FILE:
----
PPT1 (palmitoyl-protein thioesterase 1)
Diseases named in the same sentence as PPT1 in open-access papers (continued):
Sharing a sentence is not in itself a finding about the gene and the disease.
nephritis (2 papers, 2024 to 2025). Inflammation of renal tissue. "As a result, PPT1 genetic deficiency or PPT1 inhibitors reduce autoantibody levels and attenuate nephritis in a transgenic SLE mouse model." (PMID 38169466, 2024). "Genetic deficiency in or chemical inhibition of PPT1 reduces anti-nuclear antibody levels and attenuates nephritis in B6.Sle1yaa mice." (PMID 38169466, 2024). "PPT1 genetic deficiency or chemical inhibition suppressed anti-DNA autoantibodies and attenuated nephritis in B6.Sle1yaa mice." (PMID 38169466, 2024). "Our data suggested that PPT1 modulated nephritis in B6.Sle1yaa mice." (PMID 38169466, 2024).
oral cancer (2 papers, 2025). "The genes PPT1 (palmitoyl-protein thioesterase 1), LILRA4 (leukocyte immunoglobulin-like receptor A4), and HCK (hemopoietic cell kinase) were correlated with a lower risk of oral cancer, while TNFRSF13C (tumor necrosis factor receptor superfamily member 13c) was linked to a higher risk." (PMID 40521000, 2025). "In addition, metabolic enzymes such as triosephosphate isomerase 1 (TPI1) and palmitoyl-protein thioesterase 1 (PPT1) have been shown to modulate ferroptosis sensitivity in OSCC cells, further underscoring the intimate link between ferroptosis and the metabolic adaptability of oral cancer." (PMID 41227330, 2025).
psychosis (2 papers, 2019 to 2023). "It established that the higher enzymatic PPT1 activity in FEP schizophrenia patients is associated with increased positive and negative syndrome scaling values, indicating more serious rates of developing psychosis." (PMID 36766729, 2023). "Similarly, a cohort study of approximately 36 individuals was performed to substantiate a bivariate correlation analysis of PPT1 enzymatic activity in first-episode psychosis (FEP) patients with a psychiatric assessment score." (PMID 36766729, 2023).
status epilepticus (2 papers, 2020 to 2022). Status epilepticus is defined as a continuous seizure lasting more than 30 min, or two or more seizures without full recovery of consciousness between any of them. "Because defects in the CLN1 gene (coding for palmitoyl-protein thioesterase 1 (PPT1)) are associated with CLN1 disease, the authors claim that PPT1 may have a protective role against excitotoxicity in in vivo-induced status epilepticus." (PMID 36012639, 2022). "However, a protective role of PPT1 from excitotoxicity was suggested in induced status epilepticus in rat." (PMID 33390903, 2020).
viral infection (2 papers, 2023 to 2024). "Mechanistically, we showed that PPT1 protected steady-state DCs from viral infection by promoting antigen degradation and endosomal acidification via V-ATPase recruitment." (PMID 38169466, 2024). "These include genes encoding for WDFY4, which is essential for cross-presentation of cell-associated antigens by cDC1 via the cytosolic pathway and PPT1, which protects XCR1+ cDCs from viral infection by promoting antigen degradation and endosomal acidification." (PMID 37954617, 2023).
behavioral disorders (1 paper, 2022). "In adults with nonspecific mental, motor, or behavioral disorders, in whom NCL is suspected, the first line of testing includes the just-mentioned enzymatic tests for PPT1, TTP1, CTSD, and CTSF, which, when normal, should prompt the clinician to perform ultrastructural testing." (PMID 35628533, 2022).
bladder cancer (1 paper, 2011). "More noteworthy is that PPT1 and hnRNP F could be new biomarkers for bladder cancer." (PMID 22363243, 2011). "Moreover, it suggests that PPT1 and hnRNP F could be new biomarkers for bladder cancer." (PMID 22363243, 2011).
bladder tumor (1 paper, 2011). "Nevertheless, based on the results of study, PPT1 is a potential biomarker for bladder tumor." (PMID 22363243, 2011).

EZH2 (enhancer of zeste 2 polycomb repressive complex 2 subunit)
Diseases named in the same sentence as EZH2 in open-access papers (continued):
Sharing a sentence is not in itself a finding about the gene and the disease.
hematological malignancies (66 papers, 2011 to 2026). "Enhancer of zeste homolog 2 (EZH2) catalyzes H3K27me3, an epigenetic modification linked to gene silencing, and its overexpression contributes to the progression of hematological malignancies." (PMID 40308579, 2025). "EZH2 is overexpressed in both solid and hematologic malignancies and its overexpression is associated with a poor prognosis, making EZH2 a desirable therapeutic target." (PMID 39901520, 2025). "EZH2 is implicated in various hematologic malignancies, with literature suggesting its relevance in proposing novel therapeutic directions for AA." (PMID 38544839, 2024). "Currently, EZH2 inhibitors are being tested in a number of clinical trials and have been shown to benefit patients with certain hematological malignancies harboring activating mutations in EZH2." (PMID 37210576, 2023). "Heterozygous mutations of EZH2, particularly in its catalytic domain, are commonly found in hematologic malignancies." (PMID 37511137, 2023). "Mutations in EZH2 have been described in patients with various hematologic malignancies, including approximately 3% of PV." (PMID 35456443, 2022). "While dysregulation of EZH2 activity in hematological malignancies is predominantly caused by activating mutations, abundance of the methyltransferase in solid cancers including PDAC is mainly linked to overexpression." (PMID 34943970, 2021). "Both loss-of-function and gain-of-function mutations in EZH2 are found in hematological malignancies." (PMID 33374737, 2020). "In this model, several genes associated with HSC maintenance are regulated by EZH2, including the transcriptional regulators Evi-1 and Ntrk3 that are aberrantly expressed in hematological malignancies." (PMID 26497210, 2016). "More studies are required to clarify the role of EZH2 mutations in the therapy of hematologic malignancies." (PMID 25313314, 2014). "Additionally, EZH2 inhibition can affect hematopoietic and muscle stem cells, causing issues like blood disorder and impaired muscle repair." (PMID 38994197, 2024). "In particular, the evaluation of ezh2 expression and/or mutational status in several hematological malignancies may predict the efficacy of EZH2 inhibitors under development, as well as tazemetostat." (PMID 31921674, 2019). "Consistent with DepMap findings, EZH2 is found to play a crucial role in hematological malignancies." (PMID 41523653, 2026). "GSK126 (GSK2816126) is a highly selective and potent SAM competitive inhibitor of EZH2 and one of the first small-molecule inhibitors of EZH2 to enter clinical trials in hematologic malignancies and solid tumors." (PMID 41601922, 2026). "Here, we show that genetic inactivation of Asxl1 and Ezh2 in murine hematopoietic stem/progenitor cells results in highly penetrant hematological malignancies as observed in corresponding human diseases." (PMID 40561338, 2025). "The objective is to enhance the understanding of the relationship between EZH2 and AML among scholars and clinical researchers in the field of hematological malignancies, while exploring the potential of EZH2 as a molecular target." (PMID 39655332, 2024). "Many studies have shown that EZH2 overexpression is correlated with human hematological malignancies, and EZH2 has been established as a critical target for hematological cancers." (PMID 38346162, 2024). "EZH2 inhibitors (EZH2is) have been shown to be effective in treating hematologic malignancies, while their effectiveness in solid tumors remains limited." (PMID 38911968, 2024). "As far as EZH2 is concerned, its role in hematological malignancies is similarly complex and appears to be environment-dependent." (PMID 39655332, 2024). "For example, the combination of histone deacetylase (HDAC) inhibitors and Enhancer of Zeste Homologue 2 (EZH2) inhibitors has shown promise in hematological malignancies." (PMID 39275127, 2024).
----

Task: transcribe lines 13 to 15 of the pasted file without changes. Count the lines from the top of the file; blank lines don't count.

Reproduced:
Diseases named in the same sentence as EZH2 in open-access papers (continued):
Sharing a sentence is not in itself a finding about the gene and the disease.
hematological malignancies (66 papers, 2011 to 2026). "Enhancer of zeste homolog 2 (EZH2) catalyzes H3K27me3, an epigenetic modification linked to gene silencing, and its overexpression contributes to the progression of hematological malignancies." (PMID 40308579, 2025). "EZH2 is overexpressed in both solid and hematologic malignancies and its overexpression is associated with a poor prognosis, making EZH2 a desirable therapeutic target." (PMID 39901520, 2025). "EZH2 is implicated in various hematologic malignancies, with literature suggesting its relevance in proposing novel therapeutic directions for AA." (PMID 38544839, 2024). "Currently, EZH2 inhibitors are being tested in a number of clinical trials and have been shown to benefit patients with certain hematological malignancies harboring activating mutations in EZH2." (PMID 37210576, 2023). "Heterozygous mutations of EZH2, particularly in its catalytic domain, are commonly found in hematologic malignancies." (PMID 37511137, 2023). "Mutations in EZH2 have been described in patients with various hematologic malignancies, including approximately 3% of PV." (PMID 35456443, 2022). "While dysregulation of EZH2 activity in hematological malignancies is predominantly caused by activating mutations, abundance of the methyltransferase in solid cancers including PDAC is mainly linked to overexpression." (PMID 34943970, 2021). "Both loss-of-function and gain-of-function mutations in EZH2 are found in hematological malignancies." (PMID 33374737, 2020). "In this model, several genes associated with HSC maintenance are regulated by EZH2, including the transcriptional regulators Evi-1 and Ntrk3 that are aberrantly expressed in hematological malignancies." (PMID 26497210, 2016). "More studies are required to clarify the role of EZH2 mutations in the therapy of hematologic malignancies." (PMID 25313314, 2014). "Additionally, EZH2 inhibition can affect hematopoietic and muscle stem cells, causing issues like blood disorder and impaired muscle repair." (PMID 38994197, 2024). "In particular, the evaluation of ezh2 expression and/or mutational status in several hematological malignancies may predict the efficacy of EZH2 inhibitors under development, as well as tazemetostat." (PMID 31921674, 2019). "Consistent with DepMap findings, EZH2 is found to play a crucial role in hematological malignancies." (PMID 41523653, 2026). "GSK126 (GSK2816126) is a highly selective and potent SAM competitive inhibitor of EZH2 and one of the first small-molecule inhibitors of EZH2 to enter clinical trials in hematologic malignancies and solid tumors." (PMID 41601922, 2026). "Here, we show that genetic inactivation of Asxl1 and Ezh2 in murine hematopoietic stem/progenitor cells results in highly penetrant hematological malignancies as observed in corresponding human diseases." (PMID 40561338, 2025). "The objective is to enhance the understanding of the relationship between EZH2 and AML among scholars and clinical researchers in the field of hematological malignancies, while exploring the potential of EZH2 as a molecular target." (PMID 39655332, 2024). "Many studies have shown that EZH2 overexpression is correlated with human hematological malignancies, and EZH2 has been established as a critical target for hematological cancers." (PMID 38346162, 2024). "EZH2 inhibitors (EZH2is) have been shown to be effective in treating hematologic malignancies, while their effectiveness in solid tumors remains limited." (PMID 38911968, 2024). "As far as EZH2 is concerned, its role in hematological malignancies is similarly complex and appears to be environment-dependent." (PMID 39655332, 2024). "For example, the combination of histone deacetylase (HDAC) inhibitors and Enhancer of Zeste Homologue 2 (EZH2) inhibitors has shown promise in hematological malignancies." (PMID 39275127, 2024).